On Thursday, Nov. 16th, 1-4pm in the Congress Lounge, come join us for a surprise dinner party, where the biggest surprise is learning your reaction to what’s on the menu! This event is free and open to all Roosevelt University faculty, staff, and students. Roosevelt IDs will be checked upon entrance to the event.

Please come and engage in a meaningful conversation about how food insecurity is prevalent and relates to our community while you learn more about issues of hunger, sustainability and how you can help. Please register for the event here.

If you are allergic to chicken or salmon, and/or have other dietary restrictions, please email lellisnelson@roosevelt.edu.

Posted in activities, community, education, events, food, Roosevelt, social justice, students

SUST 350 Service Team Tackles Fall Projects at Eden Place Nature Center & Farm

By Emma Vuillemot for SUST 350

Our SUST 350 Service and Sustainability course this fall at Roosevelt University takes place at Eden Place Nature Center for another season of working on Fuller Park’s very own nature center and urban farm. Thus far this fall season, a small but mighty team of students and faculty have worked at both the Nature Center and Eden Place Farm.

Eden Place Farm, 2017Sept (photo: E. Vuillemot)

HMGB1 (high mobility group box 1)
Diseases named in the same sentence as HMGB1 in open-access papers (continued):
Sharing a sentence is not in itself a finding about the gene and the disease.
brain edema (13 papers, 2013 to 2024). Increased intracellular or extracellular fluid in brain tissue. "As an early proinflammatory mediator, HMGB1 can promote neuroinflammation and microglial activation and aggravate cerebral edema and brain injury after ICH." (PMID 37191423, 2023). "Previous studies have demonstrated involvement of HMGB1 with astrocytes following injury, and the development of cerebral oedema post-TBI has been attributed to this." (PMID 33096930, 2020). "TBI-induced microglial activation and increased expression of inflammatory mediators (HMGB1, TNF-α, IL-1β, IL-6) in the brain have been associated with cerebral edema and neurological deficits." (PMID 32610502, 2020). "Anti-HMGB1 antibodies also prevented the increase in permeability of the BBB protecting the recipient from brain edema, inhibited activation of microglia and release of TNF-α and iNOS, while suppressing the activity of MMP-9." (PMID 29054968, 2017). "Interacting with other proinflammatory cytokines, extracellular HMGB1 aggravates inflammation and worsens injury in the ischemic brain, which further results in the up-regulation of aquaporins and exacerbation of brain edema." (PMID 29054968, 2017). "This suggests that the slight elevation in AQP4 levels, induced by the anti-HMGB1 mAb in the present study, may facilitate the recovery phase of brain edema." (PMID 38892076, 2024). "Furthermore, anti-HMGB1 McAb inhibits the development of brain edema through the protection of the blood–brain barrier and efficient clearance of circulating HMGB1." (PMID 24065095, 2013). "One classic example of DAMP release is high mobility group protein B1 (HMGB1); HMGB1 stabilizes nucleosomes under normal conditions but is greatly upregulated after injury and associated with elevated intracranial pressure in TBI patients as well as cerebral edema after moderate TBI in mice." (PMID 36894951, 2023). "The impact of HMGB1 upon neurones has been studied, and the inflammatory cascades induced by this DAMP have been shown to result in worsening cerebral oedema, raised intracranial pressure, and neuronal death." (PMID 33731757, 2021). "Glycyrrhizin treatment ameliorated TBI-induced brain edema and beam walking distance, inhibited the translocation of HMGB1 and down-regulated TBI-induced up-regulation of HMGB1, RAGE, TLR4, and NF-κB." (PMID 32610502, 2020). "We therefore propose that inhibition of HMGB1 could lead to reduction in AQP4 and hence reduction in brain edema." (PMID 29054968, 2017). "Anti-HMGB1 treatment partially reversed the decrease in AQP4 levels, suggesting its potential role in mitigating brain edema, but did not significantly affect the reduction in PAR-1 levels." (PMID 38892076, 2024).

For those who are new to the SUST Blog, Eden Place Nature Center and Farm is a non-profit urban farm and community green space located in Fuller Park on a plot of land that was once used as an illegal dumping site. Michael Howard, passionate community member and Executive Director of Fuller Park Community Development, once bemoaned this trashed site as an example of environmental racism and municipal neglect in a community plagued by violence and lead contamination. His family inspired the whole community and more to clear the site about 20 years ago,and since then it has transformed into a unique Nature Center that functions as an urban oasis: a nutrient-rich, tree-covered landscape that features native prairie grasses, animals, even a pond.

Cultivating microgreens at Eden Place Farm, Sept 2017 (photo: E. Vuillemot)